22" square batting
2/3 yd backing
1/4 yd binding

Cut your fabric as follows:
6 color blocks: 3.5" x 5"
Perfectly Polished Block Tut

Background (it's helpful to label the individual pieces here):
A:  2.5" x 6"
B:  1.5" x 3.5"
C:  3.5" x 4.5"
D:  1.5" x 5"
E:  1" x 5"
F:  1" x 3.5"
G:  1" x 5"
H:  1.5" x 5"
I:  1" x 5.5"
J:  1" x 3.5"
K:  3.5" x 4.5"
L:  3.5" x 4.5"

Refer back to the illustration above whenever needed during the piecing.
For this block I find it especially helpful to lay out my design on a design wall or a nearby table. As I sew and press my seams I place the sections back in the appropriate places within the design.
Press all seams as you go. I prefer to press open, especially when using a light colored background fabric such as in this project.

Start by sewing piece B to the bottom of color 1.
Perfectly Polished Block Tut
Sew piece C to the top of color 4; sew piece J to the bottom of color 4.
Perfectly Polished Block Tut
Sew piece D to the top of color 2; sew piece E to the bottom of color 2.
Perfectly Polished Block Tut
Sew piece F to the right side of color 3.
Perfectly Polished Block Tut
Sew piece G to the left side of color 5; sew piece H to the right side of color 5.
Perfectly Polished Block Tut
Sew piece K to the left side of color 6; sew piece L to the right side of color 6.
Perfectly Polished Block Tut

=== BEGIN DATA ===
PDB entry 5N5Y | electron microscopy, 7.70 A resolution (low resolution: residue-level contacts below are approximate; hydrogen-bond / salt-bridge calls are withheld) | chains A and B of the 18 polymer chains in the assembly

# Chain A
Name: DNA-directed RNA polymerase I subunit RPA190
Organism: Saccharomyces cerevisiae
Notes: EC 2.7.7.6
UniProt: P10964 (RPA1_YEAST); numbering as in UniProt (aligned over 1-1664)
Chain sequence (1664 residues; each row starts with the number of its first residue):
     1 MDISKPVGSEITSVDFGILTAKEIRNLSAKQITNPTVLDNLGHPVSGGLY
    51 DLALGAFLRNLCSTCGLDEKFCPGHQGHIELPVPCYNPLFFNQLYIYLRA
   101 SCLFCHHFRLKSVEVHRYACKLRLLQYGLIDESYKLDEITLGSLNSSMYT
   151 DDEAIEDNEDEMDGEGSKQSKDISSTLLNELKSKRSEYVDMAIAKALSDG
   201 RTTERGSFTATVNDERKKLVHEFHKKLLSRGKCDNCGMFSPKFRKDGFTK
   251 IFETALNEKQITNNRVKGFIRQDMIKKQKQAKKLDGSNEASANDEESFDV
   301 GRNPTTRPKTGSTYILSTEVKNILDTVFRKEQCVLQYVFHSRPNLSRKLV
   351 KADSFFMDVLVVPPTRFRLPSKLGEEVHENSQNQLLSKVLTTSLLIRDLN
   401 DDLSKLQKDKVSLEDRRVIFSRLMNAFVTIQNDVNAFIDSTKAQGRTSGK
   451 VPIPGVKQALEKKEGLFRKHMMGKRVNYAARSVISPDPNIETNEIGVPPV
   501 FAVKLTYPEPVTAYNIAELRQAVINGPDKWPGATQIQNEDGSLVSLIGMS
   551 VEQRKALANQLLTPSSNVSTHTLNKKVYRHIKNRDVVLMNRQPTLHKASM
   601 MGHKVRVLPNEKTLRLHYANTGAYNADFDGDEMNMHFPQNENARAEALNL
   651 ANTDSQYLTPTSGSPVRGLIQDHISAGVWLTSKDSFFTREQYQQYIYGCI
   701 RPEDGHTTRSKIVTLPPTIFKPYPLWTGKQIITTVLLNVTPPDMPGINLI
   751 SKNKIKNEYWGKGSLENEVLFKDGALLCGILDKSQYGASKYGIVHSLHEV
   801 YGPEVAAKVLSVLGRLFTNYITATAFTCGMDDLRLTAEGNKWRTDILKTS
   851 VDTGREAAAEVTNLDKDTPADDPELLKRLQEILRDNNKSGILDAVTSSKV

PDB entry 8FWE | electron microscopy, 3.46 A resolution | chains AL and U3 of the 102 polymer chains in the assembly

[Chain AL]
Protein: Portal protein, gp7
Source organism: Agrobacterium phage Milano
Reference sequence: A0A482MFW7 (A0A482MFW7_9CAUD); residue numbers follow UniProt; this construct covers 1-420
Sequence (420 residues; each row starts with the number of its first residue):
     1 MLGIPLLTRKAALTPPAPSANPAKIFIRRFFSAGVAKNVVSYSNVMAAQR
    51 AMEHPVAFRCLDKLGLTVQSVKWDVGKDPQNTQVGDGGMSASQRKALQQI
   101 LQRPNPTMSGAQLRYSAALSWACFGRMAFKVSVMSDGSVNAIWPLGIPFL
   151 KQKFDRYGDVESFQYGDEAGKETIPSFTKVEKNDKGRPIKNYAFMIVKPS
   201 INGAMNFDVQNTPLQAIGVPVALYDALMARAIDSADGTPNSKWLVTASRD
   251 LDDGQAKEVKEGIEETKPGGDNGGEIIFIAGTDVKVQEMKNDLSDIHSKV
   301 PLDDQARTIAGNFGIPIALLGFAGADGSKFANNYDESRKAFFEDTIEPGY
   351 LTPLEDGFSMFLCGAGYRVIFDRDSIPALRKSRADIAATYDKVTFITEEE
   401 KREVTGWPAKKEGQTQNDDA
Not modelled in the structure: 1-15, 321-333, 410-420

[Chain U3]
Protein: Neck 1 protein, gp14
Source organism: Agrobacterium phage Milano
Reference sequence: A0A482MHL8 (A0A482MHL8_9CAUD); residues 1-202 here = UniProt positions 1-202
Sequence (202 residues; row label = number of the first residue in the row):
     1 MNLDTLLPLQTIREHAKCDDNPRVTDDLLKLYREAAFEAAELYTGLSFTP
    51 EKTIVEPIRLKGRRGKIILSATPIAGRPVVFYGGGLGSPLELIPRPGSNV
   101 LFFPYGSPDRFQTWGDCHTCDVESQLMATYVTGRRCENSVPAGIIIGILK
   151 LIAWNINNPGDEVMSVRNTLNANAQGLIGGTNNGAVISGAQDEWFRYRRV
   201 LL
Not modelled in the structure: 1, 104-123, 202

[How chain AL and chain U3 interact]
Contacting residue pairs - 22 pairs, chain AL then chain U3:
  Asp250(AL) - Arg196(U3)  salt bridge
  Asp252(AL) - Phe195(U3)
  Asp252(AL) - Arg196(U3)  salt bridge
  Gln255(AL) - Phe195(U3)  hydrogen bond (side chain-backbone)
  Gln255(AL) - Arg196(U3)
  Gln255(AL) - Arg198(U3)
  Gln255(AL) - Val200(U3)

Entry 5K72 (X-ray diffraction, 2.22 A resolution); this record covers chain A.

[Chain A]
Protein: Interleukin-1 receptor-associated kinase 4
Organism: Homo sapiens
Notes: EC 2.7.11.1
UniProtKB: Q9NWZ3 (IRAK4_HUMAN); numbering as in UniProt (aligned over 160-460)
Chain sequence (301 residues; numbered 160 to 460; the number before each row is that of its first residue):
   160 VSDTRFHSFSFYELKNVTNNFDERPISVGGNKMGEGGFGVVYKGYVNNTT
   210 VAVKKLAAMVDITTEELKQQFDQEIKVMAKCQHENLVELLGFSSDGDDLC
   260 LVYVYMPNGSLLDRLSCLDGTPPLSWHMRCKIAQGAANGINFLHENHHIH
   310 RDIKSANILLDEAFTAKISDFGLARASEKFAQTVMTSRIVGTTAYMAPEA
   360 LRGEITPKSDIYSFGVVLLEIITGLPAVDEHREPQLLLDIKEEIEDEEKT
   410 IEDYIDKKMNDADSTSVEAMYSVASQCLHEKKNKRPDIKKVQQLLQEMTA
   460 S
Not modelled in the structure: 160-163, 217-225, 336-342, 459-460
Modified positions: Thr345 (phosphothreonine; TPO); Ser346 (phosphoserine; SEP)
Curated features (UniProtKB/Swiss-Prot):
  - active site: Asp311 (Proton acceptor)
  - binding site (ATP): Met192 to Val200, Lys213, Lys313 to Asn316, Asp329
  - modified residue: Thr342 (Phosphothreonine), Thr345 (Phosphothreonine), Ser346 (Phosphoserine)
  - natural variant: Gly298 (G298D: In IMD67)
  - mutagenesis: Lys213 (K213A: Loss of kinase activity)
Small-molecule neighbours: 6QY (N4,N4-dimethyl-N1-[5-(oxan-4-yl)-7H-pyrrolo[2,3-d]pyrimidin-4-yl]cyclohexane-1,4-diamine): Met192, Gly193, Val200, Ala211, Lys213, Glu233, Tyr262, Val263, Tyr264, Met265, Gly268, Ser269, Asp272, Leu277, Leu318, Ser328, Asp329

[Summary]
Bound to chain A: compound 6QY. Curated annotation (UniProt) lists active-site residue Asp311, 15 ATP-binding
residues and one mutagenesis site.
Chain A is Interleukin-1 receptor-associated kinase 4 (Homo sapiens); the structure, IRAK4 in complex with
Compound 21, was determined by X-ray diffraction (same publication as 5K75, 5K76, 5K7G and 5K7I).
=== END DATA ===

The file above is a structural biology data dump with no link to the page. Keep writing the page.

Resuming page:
Now sew piece A to the left side of the color 1 section.
Perfectly Polished Block Tut
Sew piece I to the bottom of the color 3 section.
Perfectly Polished Block Tut
Now it's time to start piecing the colors together! Begin by sewing the color 1 section to the top of the color 3 section.
Perfectly Polished Block Tut
Sew the color 2 section to the top of the color 5 section.
Perfectly Polished Block Tut
Sew the color 4 section to the left side of the color 2+color 5 section.
Perfectly Polished Block Tut
Now piece the color4+color 2+color 5 section to the right side of the color 1+color3 section.
Perfectly Polished Block Tut
Finally, piece the color 6 section to the bottom of the block!
Perfectly Polished Block Tut
Your block should now measure 12.5" long and 13" across.
To create the 19.5" mini quilt, continue below.
If you'd rather square up the block for another use, simply sew a 1"x13" background strip to either the top or bottom edge of the block. This will give you a 13" square block which will finish as a 12.5" square block.

To create the mini quilt, do not add the 1" strip to square up the block.
Cut the following borders from your background fabric:
2" x 12.5"
2" x 14.5"
5.5" x 14"
6" x 19.5"

Sew the 2" x 12.5" strip to the left side of the block.
Sew the 2"x14.5" strip to the top of the block.
Sew the 5.5"x14" strip to the right side of the block.
Sew the 6" x 19.5" strip to the bottom of the block.
Perfectly Polished Block Tut
Baste, quilt and bind!
Perfectly Polished Block Tut
Thanks so much to Amanda for having me over for tutorial week! I would love to see any projects that you create from this tutorial. You can always contact me through my blog or post in my Flickr Group!